Dec 02 2011
Still, Canada’s official Opposition is coming to the topic nervously. On the eve of the NDP’s major leadership debate over economic policy, only two of nine candidates — Toronto MP Peggy Nash and former party president Brian Topp — have tried to articulate a broad view.
Their differences are subtle. But the pair probably does represent the very narrow range of opinion that promises to dominate this leadership contest.
For Topp, the economy itself is best handled through the market. That marketplace, as he writes in one of his on-line position papers, may need to be regulated — as the stock exchange is.
As well, certain endeavours — such as health care, education and the environment — are too important to be left to the market alone.
But by and large, government should leave economic activity to the private sector. Instead, it should concentrate on sound tax policy and the use of social programs to compensate for the gross inequalities of income that unalloyed market forces create.
Alleviating inequality, under the Topp view, is not only a moral imperative. It is a practical one aimed at keeping health-care costs down, reducing crime and ensuring that all — including the rich — are more secure.
His is a classically orthodox NDP position. It was that of Ed Broadbent, when he was federal NDP leader in the 1970s and ’80s (Broadbent supports Topp).
It was also that of Bob Rae, now interim Liberal leader, when he was NDP premier of Ontario in the ’90s.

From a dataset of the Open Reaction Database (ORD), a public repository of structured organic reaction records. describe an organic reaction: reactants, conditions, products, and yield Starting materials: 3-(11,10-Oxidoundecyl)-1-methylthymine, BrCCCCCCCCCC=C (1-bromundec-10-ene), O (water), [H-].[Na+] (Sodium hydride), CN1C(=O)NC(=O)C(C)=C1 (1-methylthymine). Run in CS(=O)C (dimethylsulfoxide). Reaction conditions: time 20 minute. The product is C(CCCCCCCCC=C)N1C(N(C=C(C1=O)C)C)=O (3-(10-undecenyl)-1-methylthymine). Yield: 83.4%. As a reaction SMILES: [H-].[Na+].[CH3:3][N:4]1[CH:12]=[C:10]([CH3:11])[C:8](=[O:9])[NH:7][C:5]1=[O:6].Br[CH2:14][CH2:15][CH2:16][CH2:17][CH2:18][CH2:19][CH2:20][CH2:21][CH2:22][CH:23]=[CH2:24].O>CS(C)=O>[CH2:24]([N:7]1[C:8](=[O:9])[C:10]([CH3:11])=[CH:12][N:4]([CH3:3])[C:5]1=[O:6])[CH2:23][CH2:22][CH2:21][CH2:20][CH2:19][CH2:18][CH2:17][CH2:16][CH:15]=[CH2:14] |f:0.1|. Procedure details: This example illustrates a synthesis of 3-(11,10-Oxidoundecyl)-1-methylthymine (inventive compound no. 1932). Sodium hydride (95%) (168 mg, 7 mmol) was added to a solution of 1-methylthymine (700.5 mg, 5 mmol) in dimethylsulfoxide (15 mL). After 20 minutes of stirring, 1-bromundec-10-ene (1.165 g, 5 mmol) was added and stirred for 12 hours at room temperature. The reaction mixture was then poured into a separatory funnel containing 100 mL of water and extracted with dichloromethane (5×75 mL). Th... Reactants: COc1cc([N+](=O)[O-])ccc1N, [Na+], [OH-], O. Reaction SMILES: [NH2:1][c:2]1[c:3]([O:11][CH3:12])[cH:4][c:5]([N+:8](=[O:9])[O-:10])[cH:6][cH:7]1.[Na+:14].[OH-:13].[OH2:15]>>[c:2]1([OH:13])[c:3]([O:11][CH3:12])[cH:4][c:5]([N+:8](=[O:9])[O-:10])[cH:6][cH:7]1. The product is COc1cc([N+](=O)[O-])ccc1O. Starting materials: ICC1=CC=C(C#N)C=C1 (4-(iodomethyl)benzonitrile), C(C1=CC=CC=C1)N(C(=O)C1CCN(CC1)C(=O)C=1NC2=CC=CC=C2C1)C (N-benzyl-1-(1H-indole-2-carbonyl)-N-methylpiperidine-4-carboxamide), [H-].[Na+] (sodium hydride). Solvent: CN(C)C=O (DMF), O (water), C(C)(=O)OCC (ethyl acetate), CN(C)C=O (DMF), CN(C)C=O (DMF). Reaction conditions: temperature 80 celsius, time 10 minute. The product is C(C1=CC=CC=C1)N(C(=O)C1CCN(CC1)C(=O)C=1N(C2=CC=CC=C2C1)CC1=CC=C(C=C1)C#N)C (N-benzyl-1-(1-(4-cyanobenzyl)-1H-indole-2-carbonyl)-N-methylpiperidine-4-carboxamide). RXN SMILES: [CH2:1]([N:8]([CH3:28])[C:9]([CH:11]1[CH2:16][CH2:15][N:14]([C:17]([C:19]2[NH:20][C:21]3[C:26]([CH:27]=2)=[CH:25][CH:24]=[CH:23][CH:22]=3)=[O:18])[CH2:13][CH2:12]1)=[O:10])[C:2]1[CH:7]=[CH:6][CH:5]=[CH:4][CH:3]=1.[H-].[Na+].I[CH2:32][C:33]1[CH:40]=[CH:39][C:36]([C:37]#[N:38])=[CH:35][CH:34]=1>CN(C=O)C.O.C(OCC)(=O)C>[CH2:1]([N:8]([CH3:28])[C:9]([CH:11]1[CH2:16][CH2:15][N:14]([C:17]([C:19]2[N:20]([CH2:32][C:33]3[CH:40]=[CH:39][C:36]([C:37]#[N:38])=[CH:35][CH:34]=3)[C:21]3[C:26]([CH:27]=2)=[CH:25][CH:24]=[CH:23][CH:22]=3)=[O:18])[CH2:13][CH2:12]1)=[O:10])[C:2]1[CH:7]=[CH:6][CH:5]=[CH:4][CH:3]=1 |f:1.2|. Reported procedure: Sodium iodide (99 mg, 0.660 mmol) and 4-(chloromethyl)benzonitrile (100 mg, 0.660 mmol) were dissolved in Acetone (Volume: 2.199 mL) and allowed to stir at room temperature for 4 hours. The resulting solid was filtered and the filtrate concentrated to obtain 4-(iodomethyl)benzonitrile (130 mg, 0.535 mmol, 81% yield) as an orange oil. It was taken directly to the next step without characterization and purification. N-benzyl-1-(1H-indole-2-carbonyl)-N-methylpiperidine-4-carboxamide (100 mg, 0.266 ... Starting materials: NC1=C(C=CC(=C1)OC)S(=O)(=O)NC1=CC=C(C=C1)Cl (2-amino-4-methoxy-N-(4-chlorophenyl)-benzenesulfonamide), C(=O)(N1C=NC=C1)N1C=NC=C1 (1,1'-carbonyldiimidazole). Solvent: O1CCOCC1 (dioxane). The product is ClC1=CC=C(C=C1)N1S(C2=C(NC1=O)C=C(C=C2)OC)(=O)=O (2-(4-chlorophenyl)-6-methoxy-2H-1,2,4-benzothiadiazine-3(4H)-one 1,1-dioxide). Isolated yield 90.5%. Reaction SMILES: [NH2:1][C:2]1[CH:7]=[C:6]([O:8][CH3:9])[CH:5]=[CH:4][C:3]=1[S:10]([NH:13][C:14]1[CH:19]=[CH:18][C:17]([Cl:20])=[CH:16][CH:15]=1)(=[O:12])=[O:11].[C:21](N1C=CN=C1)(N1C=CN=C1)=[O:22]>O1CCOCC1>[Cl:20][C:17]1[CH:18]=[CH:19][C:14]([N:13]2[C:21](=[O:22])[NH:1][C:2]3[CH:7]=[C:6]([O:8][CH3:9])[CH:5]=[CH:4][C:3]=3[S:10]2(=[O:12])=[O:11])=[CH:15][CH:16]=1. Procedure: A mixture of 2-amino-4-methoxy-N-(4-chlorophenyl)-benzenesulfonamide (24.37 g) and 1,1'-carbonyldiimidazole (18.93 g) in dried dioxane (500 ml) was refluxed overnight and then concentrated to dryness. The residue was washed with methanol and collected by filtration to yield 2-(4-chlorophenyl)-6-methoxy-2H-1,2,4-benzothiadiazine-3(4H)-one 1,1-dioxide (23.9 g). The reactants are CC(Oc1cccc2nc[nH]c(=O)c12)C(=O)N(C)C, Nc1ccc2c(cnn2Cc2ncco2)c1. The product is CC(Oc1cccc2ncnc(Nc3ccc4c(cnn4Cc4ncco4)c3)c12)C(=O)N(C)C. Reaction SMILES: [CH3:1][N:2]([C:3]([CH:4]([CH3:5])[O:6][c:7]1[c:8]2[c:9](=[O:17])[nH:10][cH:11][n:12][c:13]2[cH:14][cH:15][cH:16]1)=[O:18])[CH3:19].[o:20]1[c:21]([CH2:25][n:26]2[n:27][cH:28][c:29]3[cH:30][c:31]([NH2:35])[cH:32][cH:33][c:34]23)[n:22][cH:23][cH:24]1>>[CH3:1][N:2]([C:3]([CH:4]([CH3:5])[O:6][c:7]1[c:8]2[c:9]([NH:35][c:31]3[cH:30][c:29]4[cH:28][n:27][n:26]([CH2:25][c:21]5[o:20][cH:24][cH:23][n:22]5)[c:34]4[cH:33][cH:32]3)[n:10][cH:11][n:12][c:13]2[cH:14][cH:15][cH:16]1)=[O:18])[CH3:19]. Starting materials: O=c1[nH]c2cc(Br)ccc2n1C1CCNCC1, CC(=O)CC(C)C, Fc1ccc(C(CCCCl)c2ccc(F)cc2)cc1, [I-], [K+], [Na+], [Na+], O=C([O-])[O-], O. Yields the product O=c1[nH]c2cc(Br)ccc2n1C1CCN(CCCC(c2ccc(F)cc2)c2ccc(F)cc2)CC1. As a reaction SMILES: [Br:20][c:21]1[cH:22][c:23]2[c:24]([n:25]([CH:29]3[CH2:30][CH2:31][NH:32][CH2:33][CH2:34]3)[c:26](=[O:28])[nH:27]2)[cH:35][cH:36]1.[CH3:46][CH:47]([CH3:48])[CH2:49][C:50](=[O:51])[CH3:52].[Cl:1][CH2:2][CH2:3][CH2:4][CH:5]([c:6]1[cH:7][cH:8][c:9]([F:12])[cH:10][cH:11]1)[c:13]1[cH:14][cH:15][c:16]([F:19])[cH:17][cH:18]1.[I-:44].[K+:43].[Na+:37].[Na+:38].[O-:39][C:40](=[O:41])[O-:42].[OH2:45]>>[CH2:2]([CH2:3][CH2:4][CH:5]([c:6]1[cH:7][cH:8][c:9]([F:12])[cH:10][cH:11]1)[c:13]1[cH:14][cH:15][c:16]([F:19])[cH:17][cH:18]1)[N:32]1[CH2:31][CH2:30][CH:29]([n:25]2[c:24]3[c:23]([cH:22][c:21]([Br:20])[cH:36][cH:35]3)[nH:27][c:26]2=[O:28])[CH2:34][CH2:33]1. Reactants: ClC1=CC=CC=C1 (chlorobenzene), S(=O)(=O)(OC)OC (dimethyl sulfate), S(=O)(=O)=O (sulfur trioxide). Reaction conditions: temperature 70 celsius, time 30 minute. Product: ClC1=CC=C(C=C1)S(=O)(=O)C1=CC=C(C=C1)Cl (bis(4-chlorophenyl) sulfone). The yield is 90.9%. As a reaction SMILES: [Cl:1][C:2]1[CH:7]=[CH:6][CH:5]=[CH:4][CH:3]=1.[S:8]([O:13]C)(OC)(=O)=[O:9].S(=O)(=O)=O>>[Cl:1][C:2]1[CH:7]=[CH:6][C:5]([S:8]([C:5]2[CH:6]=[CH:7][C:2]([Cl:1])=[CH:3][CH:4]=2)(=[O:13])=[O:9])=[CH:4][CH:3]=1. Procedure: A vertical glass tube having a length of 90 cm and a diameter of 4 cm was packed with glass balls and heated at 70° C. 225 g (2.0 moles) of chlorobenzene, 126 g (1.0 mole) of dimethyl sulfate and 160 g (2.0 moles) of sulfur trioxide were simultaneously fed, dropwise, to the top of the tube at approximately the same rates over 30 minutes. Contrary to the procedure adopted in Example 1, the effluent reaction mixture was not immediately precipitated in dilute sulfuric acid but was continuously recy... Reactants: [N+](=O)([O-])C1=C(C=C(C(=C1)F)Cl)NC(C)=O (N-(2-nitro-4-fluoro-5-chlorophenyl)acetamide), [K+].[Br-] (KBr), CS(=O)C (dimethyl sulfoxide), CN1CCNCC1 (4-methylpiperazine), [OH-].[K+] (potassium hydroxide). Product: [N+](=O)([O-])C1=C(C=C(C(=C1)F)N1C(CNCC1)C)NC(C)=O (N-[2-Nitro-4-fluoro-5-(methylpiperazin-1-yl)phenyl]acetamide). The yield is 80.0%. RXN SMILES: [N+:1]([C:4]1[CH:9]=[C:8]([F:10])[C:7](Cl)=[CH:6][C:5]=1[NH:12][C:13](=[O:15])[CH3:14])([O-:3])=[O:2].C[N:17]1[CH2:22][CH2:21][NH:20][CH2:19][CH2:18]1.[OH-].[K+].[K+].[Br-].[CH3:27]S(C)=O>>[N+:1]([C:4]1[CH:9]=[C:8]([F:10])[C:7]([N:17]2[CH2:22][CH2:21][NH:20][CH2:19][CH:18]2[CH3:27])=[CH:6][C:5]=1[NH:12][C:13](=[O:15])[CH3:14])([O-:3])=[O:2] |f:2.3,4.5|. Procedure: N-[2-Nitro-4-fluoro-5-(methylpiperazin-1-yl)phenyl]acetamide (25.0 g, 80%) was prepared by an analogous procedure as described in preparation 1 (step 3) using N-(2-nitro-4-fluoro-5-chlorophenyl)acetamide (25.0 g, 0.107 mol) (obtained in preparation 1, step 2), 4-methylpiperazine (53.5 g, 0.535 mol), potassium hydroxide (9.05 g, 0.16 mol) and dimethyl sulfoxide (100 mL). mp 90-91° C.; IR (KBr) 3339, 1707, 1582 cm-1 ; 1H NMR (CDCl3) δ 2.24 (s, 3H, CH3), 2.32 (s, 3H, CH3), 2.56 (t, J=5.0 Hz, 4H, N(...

But because it is focused on redistributing the fruits of the marketplace, it has little to say about the nature of markets themselves.
Nash, by contrast, begins with a critique of free markets. In essence, she argues that they don’t work.
She notes that free trade deals, corporate tax breaks and privatization — the staples of the modern market approach — have not produced a more vibrant economy. Instead, they have led to one in which, for most people, incomes have stalled, jobs have become more insecure and Canada has reverted to its role as an exporter of raw materials.
What would she do instead? Nash’s solutions are hardly extreme. There’s no talk of nationalizing the banks.
But she argues that other countries (she cites South Korea, Finland, Brazil and Germany) have been able to use government to nudge private corporations in the correct economic direction.
If Topp’s views reflect the NDP orthodoxy of the ’70s and ’80s, Nash’s are influenced by the left nationalism of the same period.
She talks of using the government’s fiscal clout to leverage more Canadian content, legislating strict controls over foreign investment to ensure that Canadian jobs aren’t destroyed, and making efforts to “reverse Canada’s de-industrialization, diversify our economy and boost our productivity.”
It should come as no surprise that her supporters include Mel Watkins, one of the gurus of the left-nationalist movement.
Other NDP leadership candidates who will take part in Sunday’s debate have also talked of the economy. Ottawa MP Paul Dewar, for instance, has a list of measures that he says would create jobs.
But, so far, only Topp and Nash have tried to address the more fundamental questions:
What does it mean in 2011 to talk of socialist economics? Does it mean anything?